DixPix Photographs

     

INDONESIAN ARCHIPELAGO

 
     
  OTHER INSECTS  

 

"OTHER" here is with reference to pages for Moths and Butterflies and for Beetles and Bugs.

We lead off with some of the 'social insects', which in fact can be among the most anti-social.  At one point in Sumatra, the author had over 50 stingers removed from his face after blundering into the nest of some nameless type of hornets. Antihistamines are a handy addition to first aid kits in these jungles.  The rest is a mixture of some less defensive insects, which drew attention for one reason or another.

 

Bees, even the common-looking honey bees of the Apis genus, tend to have an attitude problem in these regions.  Then again, they have a rough life.  For one thing, Indonesians sometimes use bee larva to flavor rice.

Click to see big picture (416x480 pixels; 36 KB)
A very large bee, quite possibly Apis dorsata binghami, the local Sumatran version of the Giant Asian Honey Bee. Click to see big picture (506x480 pixels; 46 KB)
Bees nests congregate high in trees, making it very difficult for anyone hunting wild honey and beeswax.  Apis dorsata preferes to hang its huge nests in the giant Tualang Tree, as the size and smooth bark make access difficult. Click to see big picture (556x480 pixels; 131 KB)
A large hornet or wasp, perhaps a Megascolia sp. wasp. Click to see big picture (640x436 pixels; 146 KB)
Another giant insect buzzing loudly around a cabin in Papua New Guinea.  Maybe a Wasp Moth of the Amata genus, but they usually have patterned wings.  Perhaps a hummingbird moth (Macroglossum) but it lacks a tail stabilizer.  Click to see big picture (533x480 pixels; 96 KB)
A phallic termite nest, or perhaps some species of ant. Click to see big picture (313x480 pixels; 101 KB)
Ants are everywhere in the tropics, here one drags off a bee. Click to see big picture (640x418 pixels; 90 KB)
And lines of ants snake though the jungles-- be careful where you step. Click to see big picture (587x480 pixels; 147 KB)
A giant ant, placed on a durian for scale.  This would be known as a bullet ant in South America. Click to see big picture (640x363 pixels; 76 KB)
One of the most viscous types are the weaver ants, some of which defend trees.  The Oriental Weaver Ant, Oecophylla smaragdina, is actually used to defend fruit trees against pests. Click to see big picture (320x480 pixels; 70 KB)
Some mosquitoes also come in jumbo size, but these are not usually the dangerous species.  The smaller ones biting at your ankles are more likely to carry malaria and other nasty diseases, giant mosquito
A lot of things bite in the Indonesian forests, a few produce reaction rings.  Unlike ringworm, these have clear bites at the center.  In North America they would be a sign of lymes disease from a tick bite.  Here in Sumatra, they are just one of many types of assault. Click to see big picture (640x425 pixels; 101 KB)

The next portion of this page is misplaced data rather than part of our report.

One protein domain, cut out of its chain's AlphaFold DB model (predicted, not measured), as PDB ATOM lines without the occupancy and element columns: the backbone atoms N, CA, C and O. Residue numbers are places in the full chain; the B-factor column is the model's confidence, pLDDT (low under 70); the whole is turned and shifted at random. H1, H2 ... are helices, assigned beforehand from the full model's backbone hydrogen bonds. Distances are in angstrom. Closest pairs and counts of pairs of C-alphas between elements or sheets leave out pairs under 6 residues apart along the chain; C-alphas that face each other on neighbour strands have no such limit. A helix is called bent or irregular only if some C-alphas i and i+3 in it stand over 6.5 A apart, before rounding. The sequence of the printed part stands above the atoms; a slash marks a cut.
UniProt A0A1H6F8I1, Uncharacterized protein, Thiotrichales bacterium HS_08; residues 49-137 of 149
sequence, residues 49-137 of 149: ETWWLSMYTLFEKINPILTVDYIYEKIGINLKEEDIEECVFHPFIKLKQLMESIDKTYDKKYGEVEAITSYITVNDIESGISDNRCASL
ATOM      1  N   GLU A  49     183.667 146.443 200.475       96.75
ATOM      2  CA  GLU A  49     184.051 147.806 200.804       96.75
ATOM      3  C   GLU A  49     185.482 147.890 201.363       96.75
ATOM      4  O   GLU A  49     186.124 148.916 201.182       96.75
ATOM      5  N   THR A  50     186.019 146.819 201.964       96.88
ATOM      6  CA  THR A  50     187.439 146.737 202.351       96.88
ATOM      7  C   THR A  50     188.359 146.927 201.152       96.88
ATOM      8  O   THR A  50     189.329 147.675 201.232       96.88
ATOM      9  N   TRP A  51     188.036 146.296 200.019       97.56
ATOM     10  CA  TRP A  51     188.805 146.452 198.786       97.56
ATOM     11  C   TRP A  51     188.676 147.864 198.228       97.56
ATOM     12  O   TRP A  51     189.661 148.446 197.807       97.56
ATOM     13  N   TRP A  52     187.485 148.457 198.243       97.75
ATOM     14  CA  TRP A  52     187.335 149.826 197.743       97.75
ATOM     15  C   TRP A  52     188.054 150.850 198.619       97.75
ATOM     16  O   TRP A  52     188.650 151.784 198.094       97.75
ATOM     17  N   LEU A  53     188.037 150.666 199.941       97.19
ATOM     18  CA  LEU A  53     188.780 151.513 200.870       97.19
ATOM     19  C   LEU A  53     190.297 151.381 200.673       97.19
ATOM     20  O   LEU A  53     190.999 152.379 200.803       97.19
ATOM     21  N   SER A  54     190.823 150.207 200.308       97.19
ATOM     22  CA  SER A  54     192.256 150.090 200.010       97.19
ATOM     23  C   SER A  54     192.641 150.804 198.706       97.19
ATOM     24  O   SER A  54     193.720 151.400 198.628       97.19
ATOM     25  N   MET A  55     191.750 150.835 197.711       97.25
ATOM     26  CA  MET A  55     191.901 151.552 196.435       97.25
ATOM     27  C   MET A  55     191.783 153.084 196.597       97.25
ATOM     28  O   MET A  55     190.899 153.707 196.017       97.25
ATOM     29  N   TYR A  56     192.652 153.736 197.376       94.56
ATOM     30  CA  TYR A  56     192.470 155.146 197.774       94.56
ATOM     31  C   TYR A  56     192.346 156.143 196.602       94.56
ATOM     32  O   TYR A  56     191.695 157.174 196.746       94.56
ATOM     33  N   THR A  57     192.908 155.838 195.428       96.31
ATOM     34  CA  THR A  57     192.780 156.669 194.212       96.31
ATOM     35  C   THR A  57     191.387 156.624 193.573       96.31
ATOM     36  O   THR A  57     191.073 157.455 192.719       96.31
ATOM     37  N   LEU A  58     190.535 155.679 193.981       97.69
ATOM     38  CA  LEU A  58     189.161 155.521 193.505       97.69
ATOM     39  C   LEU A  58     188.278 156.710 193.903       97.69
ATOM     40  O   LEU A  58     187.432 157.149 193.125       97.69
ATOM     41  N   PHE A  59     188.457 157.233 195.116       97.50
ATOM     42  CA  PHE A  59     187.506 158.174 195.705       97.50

One thing that does not bite are Cicadas, even giant ones.  This is a mood shot.  The cicada has spent the night in a freezer, and the hole in my leg is courtesy of a leech. Click to see big picture (640x426 pixels; 85 KB)
A look at the undersides of a Giant Cicada.  There are many species in Indonesia, this being apparently Platylomia perakana.  In Sumatra they are locally called Skitei or Wir-wir. Click to see big picture (501x480 pixels; 73 KB)
Maggots and other insect larva or grubs seem to appear anywhere that there is someting to eat.  Genus Cryptotympana

 

maggot
Judging by the shape, this is a Katydid, known to Brits as a Bush Cricket.  There are some 6400 species described, in the family Tettigoniidae. Click to see big picture (507x480 pixels; 80 KB)
Dragon Flies abound in the Asian tropics, and a surprising portion of them are a bright red. Click to see big picture (512x480 pixels; 78 KB)
Comparison of red bodied Dragon Flies between Sumatra on the left and Borneo on the right. Click to see big picture (640x364 pixels; 68 KB)
Here is a Dragon Fly with red wings as well as body.  The best known species of this sort in the area is Neurothemis terminata. Click to see big picture (494x480 pixels; 75 KB)
Two versions of Walking Sticks, vegetarian and often wingless insects that rely on mimicry and camouflage to survive. They are part of the complex order Phasmatodae, and sometimes referred to as Phasmids. walking stick
Insects such as this that mimic green leaves are known as Walking Leaves or simply Leaf Insects.  They are mainly in a family of the Phasmatodae order, known as Phylliidae. (yes, with a double 'i') Click to see big picture (452x480 pixels; 139 KB)
And if green isn't your thing, some try to mimic dead leaves. dead leaf mimic
Some Praying Mantis species are smart enough to hang out near porch lights waiting for moths to be attracted.  This red-eyed mantis is consuming its catch.  They are also sometimes referred to as Preying Mantis due to their carnivorous habits. Click to see big picture (358x480 pixels; 71 KB)
There are roughly 2200 species of Praying Mantis described, in 9 families, within the order Mantidae.  Most are either green or brown, important camouflage for an ambush predator. Click to see big picture (461x480 pixels; 63 KB)
But here is a white species with exotic, conical eyes.  It is likely one of the Flower Mantises, Creobroter  sp. Click to see big picture (640x344 pixels; 79 KB)
And for something truly psychedelically adorned, may I introduce Calvisia punctulata in central Sumatra.  This is a stick insect, reported from parts of Malaysia and Indonesia. Click to see big picture (640x426 pixels; 151 KB)